Country and Metropolitan Homes Northern Ltd
In 1922, Dr Hargreaves of Castle Garth House excavated within a bend of the River Wharfe near the centre of Wetherby. Rectangular walls were revealed and interpreted as belonging to a ‘donjon’ (castle keep) of the late 12th or early 13th century, and these were incorporated as a garden feature. Hargreaves built a house in the centre of the site and further houses were later added to either side.
In 2003, proposals for a new residential development led to NAA carrying out an assessment and evaluation. Trial trenching demonstrated the survival of significant archaeology, and plans for the development were modified to retain the castle keep and other remains. Planning permission was granted subject to archaeological conditions, and excavation was carried out in 2004–05 during demolition and construction works.
The excavations revealed long-standing human use of the site represented by Mesolithic, Neolithic and Early Bronze Age worked flints and Neolithic Peterborough Ware pottery, an Iron Age burial and pottery. Two stone structures and an array of finds dated to the Romano-British period, and pottery and sheep and pig bones, radiocarbon dated to the 7th or 8th century, indicated Early Anglo-Saxon occupation.
It is possible that the castle fortified an Anglo-Saxon manor. Pottery finds suggested persistent occupation of the site from the 10th or early 11th century to the mid- to late 12th century, and deposits beneath the castle defences demonstrated occupation prior to its construction.
The castle keep was rectangular, 20m by 17.5m with walls typically 4.7m thick, which is similar in size to the 12th-century keeps at Newcastle upon Tyne, Richmond and Scarborough. The central part of the site seems to have been an open bailey, with lower areas made-up with soil and a cobbled surface. Medieval horseshoes and horseshoe nails found there suggested it may have been used by mounted troops and retainers.
Upstanding remains of two opposing rampart terminals were identified, with a roadway passing between them. Other medieval features included pits, a roadside ditch and midden deposits. Beyond the rampart, an unrelated NAA project in 2006 identified the castle ditch running below Scott Lane.
The pottery assemblage included Torksey-type wares of 10th- to 11th-century date. Most of the assemblage comprised Gritty Wares of 11th- to early/mid-13th-century date, including a new type, Handmade Yorkshire Gritty Ware. Very little later pottery was recovered, suggesting that occupancy of the castle was a short-lived affair. Metal finds, such as padlock keys, gilt-bronze decorative strips and an elaborate strap-end, indicated high-status occupation. Ironwork was utilitarian, mostly knives and structural fittings. The only overtly military find was an arrowhead. Other finds included a crane-bone flute and a whetstone. Animal bones found included a high proportion of pig remains, haunches of venison and a wide range of other wild animals, birds and fish.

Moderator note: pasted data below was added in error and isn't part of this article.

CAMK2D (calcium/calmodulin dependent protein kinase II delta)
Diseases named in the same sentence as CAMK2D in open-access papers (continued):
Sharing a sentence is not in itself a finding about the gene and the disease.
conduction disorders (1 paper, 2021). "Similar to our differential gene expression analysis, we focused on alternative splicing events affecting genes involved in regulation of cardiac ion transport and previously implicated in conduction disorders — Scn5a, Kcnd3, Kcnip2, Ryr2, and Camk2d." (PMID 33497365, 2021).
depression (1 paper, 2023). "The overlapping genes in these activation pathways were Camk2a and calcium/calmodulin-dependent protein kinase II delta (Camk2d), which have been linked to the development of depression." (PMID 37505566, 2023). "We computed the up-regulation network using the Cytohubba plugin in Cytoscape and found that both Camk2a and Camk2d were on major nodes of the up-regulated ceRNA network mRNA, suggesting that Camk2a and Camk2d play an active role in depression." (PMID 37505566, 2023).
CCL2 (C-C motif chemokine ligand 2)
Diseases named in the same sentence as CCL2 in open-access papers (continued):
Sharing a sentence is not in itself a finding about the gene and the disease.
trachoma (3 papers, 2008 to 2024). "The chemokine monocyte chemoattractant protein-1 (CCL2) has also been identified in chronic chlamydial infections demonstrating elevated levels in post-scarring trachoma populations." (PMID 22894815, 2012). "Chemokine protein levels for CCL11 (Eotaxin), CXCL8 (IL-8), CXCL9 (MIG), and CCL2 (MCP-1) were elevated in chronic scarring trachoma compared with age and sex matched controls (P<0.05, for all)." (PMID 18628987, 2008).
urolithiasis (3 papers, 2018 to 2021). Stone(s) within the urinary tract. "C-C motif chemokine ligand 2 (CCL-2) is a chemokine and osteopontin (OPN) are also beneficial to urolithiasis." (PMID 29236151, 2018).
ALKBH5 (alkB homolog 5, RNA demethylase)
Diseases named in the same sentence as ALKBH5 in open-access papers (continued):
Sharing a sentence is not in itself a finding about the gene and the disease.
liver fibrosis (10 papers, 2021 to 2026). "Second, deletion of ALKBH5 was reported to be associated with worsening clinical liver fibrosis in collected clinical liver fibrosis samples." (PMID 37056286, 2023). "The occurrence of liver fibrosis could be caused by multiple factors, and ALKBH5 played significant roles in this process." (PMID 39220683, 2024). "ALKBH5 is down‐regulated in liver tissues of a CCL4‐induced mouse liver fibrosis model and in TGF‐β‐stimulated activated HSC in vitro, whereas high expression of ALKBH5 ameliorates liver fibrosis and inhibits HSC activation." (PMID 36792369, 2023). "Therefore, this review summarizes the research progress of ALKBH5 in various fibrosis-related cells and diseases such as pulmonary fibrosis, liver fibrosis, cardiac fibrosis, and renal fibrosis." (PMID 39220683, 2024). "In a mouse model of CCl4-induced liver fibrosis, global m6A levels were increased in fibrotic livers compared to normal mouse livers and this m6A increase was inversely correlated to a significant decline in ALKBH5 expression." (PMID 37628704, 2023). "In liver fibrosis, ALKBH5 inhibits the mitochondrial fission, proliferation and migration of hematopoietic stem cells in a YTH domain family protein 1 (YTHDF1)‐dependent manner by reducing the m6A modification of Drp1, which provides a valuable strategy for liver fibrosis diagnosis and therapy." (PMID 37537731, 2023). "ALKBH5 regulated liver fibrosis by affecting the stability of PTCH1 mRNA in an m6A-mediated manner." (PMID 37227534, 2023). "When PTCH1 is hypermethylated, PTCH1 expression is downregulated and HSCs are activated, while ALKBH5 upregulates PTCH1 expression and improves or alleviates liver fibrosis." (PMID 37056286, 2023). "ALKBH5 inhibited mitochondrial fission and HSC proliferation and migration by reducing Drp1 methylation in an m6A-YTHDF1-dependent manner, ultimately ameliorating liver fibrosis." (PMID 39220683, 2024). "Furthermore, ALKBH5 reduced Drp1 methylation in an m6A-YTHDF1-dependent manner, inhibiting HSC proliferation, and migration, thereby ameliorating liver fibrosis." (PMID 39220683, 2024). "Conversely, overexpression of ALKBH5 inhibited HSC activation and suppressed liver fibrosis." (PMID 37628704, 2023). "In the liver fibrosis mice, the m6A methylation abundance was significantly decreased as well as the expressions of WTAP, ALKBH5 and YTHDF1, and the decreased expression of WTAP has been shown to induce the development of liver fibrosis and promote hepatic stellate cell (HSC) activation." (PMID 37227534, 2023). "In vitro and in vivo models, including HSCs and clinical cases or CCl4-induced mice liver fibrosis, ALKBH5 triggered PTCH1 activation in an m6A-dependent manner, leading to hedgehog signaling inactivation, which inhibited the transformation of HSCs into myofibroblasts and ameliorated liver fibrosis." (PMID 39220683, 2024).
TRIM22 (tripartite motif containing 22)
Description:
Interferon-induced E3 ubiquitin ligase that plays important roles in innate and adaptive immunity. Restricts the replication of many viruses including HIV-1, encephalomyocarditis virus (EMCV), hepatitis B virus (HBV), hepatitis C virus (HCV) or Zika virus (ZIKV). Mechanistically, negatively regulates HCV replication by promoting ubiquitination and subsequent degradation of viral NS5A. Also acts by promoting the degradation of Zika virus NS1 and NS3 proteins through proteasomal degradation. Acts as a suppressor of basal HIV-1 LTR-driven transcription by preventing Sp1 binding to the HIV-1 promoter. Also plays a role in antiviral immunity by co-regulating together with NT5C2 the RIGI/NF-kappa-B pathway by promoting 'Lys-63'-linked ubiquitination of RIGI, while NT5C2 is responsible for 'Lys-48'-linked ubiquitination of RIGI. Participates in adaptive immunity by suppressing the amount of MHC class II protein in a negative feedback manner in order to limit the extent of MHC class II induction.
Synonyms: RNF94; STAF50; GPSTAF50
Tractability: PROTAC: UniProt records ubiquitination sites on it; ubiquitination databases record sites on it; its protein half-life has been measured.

There is no early documentary evidence for the castle at Wetherby, and the circumstances of its construction and demise are uncertain. It can be inferred from what evidence is available that it was built by the de Denby family, probably in the late 11th or early 12th century. This date was supported by the excavations, which further suggested that occupation ended in the later 12th century, with very little activity thereafter.
A suggested scenario for demolition of the castle is Henry II’s purge of ‘adulterine’ castles after 1154 following the Anarchy of Stephen’s reign. Secondary sources state that stone from the castle was used to build Wetherby Bridge in the 1230s, and no mention is made of a castle in the grant of Wetherby to the Knights Templar in 1238, complementing the archaeological evidence that the castle no longer stood by that date.
The work at Wetherby Castle was a complicated investigation, with each stage informed by a separate project design. Weekly site meetings between the four stakeholders in the project—Country and Metropolitan Homes Northern, West Yorkshire Archaeology Advisory Service, English Heritage and NAA—ensured smooth running of the concurrent demolition, building and archaeological works. A good day-to-day working relationship between the construction manager and NAA’s supervisor meant that all contractors were able to operate safely with one another on an awkward site with restricted access. This project provides an excellent model for similar, future developments.